According to the people at ClearanceJobs, roughly 4.2 million federal employees have some level of access to classified information. Presumably, this is because they need the access to do their jobs, and to get that access, they need some form of security clearance.
This means that millions of federal employees need to be wary of any possible threats to their security privileges. In our digital age, there is possibly no greater security risk than internet usage. So, how exactly can federal employees put their clearances at risk online? How can they protect themselves?
If it’s online, it’s fair game
The Government Executive recently looked at the government’s monitoring of social media. As it noted, all employees with security clearances are now subject to continuous vetting. In other words, your security clearance is always an open question, even after you receive it. Likewise, your social media presence is always fair game for review.
For now, the report noted that the government has not yet denied many security clearances based on social media monitoring. Also, the current model generally requires people to flag their concerns before officials will consider them. It’s possible that agencies may someday use AI to scour social media for troublesome posts. But, right now, the current model mostly relies on human actors.
Here, the question becomes: What does the government consider social media? What materials can it review?
The answer reaches beyond what most would consider “traditional” social media. It includes pretty much any personal activity online:
- Social media sites like Facebook, LinkedIn and Twitter
- Blogs and forum posts
- Videos and image sites like TikTok, YouTube, Instagram and Flickr
- Shopping sites and reviews on sites like eBay and Amazon
- Dating sites
The list goes on to include nearly any place you can share your comments, content or opinions.
Don’t share anything you don’t want your boss to see
Given the wide range of materials the government could consider during a security clearance review, the Government Executive article advises you to keep your accounts private and avoid posting publicly. However, as many people know, even that isn’t always enough.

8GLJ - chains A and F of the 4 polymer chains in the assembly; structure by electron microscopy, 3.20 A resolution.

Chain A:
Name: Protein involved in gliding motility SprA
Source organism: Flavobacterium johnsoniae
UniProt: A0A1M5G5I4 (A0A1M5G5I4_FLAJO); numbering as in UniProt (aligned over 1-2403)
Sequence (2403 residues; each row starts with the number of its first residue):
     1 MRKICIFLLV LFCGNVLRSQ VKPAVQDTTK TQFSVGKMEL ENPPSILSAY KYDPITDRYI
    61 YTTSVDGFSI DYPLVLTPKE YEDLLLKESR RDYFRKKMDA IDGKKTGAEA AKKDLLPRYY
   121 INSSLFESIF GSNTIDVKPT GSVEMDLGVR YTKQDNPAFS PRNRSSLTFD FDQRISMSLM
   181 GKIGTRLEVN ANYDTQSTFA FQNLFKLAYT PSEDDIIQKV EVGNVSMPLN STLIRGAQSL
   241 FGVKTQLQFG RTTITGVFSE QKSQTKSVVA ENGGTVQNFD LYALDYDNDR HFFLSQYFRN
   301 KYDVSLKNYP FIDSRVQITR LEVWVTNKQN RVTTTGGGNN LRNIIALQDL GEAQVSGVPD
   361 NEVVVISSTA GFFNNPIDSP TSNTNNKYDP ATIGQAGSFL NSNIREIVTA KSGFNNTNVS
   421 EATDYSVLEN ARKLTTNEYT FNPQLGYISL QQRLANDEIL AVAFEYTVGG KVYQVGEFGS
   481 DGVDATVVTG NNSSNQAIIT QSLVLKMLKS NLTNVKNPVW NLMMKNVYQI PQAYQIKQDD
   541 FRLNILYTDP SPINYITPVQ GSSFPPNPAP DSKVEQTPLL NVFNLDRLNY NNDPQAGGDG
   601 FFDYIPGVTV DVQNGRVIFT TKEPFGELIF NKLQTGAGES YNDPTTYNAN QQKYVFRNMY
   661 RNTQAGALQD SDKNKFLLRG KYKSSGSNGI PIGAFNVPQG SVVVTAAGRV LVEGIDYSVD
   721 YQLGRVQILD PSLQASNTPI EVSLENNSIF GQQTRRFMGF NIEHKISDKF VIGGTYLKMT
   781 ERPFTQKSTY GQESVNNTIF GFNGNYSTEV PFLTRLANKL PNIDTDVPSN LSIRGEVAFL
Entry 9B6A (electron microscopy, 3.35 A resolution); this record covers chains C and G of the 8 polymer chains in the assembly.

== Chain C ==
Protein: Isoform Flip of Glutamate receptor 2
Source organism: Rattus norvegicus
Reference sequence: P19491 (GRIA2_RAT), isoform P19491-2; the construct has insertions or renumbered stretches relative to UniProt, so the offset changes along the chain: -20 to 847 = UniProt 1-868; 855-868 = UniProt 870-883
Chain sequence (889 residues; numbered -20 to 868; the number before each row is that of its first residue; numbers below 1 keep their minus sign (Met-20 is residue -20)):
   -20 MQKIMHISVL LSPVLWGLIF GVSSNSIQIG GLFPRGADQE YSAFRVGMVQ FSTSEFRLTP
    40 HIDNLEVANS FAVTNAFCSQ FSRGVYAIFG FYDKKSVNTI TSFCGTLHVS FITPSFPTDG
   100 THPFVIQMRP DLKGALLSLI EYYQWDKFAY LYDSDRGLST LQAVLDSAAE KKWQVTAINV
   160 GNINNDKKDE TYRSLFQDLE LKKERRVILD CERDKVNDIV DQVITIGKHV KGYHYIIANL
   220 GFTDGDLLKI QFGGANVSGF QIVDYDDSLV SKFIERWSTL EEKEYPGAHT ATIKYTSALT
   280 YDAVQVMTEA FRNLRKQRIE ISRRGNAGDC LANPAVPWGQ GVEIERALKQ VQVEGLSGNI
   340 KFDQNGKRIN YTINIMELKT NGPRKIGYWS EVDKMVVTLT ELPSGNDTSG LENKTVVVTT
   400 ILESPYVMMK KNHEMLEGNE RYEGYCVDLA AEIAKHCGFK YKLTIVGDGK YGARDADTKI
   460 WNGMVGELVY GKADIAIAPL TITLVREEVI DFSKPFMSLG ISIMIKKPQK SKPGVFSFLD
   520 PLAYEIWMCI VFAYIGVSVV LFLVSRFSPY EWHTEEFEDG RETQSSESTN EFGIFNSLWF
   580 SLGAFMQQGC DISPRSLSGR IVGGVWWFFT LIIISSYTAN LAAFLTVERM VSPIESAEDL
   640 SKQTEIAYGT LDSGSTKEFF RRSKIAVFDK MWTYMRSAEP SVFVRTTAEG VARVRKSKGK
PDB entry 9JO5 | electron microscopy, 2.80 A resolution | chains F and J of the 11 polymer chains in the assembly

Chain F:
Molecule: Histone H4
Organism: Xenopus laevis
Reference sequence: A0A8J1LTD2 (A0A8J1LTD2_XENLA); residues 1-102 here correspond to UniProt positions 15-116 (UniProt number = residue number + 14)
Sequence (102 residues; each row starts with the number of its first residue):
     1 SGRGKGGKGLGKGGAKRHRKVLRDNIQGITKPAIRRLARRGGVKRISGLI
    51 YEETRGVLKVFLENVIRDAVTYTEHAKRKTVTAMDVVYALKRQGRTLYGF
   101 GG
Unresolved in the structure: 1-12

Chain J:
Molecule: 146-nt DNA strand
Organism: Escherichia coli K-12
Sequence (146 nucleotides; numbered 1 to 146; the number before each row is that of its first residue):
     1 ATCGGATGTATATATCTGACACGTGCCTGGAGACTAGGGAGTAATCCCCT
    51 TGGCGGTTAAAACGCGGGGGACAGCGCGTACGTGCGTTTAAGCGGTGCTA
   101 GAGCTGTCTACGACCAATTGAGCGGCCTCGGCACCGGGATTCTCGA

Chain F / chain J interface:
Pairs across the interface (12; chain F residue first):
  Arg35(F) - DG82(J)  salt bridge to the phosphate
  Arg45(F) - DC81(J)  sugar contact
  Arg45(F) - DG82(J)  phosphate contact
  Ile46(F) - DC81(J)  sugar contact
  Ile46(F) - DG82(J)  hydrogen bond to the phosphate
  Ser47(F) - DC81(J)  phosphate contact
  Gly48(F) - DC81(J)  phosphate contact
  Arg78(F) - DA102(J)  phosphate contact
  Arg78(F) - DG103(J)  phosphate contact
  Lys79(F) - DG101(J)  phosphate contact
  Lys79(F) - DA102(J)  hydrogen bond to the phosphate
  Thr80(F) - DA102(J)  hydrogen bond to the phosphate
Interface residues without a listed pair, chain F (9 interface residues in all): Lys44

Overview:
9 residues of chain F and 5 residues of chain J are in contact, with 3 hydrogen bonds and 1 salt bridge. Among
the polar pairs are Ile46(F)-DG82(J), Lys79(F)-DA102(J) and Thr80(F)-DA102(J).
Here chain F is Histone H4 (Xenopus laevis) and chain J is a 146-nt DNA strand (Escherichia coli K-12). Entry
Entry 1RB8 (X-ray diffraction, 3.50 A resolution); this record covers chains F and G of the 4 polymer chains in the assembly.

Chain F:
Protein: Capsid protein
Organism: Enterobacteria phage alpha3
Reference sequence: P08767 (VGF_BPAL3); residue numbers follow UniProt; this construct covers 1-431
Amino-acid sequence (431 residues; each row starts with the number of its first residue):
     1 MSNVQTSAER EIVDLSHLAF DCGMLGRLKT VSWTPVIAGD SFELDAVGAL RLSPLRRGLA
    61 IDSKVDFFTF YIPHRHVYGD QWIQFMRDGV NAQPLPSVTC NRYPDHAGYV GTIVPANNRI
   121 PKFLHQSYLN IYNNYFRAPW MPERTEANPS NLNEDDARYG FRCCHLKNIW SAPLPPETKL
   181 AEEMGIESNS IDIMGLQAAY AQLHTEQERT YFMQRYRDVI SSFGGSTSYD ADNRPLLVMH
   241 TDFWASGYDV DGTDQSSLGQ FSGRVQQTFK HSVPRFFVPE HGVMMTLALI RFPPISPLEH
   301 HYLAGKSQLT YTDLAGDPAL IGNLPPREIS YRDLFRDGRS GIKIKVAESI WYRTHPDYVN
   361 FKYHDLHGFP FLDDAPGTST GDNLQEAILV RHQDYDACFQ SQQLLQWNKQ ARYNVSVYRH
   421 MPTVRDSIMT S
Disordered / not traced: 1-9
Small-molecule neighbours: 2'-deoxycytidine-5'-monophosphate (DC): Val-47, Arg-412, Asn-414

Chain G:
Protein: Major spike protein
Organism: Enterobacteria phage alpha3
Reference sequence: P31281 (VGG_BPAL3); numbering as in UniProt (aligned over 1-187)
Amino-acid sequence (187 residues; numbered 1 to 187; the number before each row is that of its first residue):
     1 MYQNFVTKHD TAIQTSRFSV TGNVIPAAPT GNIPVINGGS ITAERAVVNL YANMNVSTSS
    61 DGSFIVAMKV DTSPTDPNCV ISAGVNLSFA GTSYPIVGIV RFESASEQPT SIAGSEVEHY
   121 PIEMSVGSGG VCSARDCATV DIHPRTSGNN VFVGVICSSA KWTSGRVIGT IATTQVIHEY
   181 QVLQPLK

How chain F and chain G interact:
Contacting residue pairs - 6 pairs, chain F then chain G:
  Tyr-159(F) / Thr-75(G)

If you share the materials of your private accounts with a limited group of friends, one of them could republish or share your posts. Once the materials get out into the public, there’s not really much you can do to pull them back. The words you post online will basically live there forever.
Now that the government has moved toward continuous vetting, you might serve yourself best by choosing not to post anything you don’t want your boss to see.
Skeletons in the closet?
Every so often, the news offers us the story of how someone famous said or did something offensive in the past. The person in question may be a politician or a move star, but these stories often force the person to take the defensive.
Frequently, the story will lead to a measure of public outrage. Often, it will lead to an apology. Sometimes, the person will successfully regain the public trust. Sometimes, the story will send that person’s career into a flaming death spiral.
Protecting your security clearance and your career
It’s not always enough to post wisely now and in the future. The internet may serve as an archive of your past posts and comments. If any of them surface and threaten your security clearance, they can be a real problem. However, you want to make sure your agency considers your whole person.
You are not your social media posts, and you are certainly not your posts from years back. An attorney who understands federal security clearances can help make sure your agency sees the whole truth.